You may not have the budget for my professional package but for £200 I will ensure your technical SEO is on point and perhaps when you start earning some income from pet-sitting you may want to reengage with me to help you optimise your search engine optimisation to start getting inbound leads without having to spend hours on social media trying to secure clients!

You can see more information about my website design services here. This special offer is not listed on my website but if you contact me and are after a pet-sitting website I will provide the ‘Basic package’ which is normally £400 for just £200!

7. Start a Facebook page

A Facebook page is completely free and allows you to let people know what services you offer, post helpful information, share reviews, and pictures of your time with pets etc.

In addition to using it as a marketing tool a Facebook page also allows your clients to leave you reviews that new or potential clients can look at when deciding whether you are for them. Spend time on your Facebook page as you want to make it look professional and be sure to post to your page at least 3 times a week!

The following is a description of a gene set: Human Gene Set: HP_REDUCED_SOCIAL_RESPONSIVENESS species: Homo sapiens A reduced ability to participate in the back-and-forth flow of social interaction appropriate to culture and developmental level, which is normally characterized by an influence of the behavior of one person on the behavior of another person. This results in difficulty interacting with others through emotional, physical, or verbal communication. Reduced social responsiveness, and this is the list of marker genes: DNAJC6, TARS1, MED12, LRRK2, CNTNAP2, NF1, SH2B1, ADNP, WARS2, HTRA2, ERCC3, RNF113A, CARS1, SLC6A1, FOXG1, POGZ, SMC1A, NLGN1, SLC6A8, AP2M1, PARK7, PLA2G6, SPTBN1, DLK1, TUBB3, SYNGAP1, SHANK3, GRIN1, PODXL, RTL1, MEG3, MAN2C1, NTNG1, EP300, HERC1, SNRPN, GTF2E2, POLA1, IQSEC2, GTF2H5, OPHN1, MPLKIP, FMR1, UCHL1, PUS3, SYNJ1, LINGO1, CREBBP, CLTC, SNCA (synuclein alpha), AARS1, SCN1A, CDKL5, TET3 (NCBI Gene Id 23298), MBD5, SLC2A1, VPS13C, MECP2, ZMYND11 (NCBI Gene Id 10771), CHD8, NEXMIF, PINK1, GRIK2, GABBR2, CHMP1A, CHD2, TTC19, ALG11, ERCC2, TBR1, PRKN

Make sure to invite your friends to like your page once you have created it and share any posts you make on your page to your own profile and any suitable groups on Facebook.

8. Get pet-sitting reviews

If you are starting out, one of the biggest challenges is getting reviews.

The easiest way to start getting reviews is by offering a few free sits initially. Start locally so that you don’t have too many travel expenses to cover until you start earning an income.

You can also join a site like Trusted House Sitters (use this link to get 25% off) where you pay to join but then have the choice of 1000s of sits around the world! They are free so you will have to cover your own travel expenses, food etc (although some homeowners do provide food but should not be expected and is rare in my experience)